Respondent also reiterates that petitioner's pro se filings and active participation in other cases during the running of the AEDPA statute of limitations period belies his claim that his mental illness prevented him from timely filing his federal habeas petition in this case.

Respondent acknowledges that in his opposition, petitioner claims that he paid jailhouse lawyers to help him file complaints and petitions in those other cases due to his "ongoing mental health problems" and lack of education. However, respondent notes that by his own admission, petitioner received assistance from fellow inmates during the running of the AEDPA limitations period. In addition, according to respondent, the very fact that petitioner had the presence of mind to approach other inmates about filing petitions and complaints in those other cases as well as the ability to confer with them about his cases and comprehend the issues being raised on his behalf proves that he was not too mentally ill to timely file a federal habeas petition in this case.

Finally, respondent argues that although petitioner claimed that he had trouble in the past retaining the assistance of jailhouse lawyers whenever he ran out of money or was transferred to another prison, he obviously did not encounter either of these problems during the running of the AEDPA limitations period as evidenced by his consistent court filings in other cases during the same time period. In any event, respondent contends, a prisoner's lack of funds and transfers to other prisons do not constitute extraordinary circumstances warranting equitable tolling. In conclusion, respondent repeats that petitioner's pro se filings in the years since the AEDPA deadline also demonstrate that he has not diligently pursued habeas relief in this case. (Resp't's Reply at 3.)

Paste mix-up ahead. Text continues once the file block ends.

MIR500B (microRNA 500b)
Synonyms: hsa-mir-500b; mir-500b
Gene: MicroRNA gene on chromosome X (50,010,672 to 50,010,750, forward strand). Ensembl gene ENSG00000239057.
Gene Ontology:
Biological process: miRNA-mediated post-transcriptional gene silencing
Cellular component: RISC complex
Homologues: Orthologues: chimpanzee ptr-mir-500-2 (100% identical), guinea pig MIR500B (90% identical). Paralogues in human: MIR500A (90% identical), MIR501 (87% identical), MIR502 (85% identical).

ANALYSIS

I. The AEDPA Statute of Limitations

On April 24, 1996, Congress enacted AEDPA which amended 28 U.S.C. § 2244 by adding the following provision: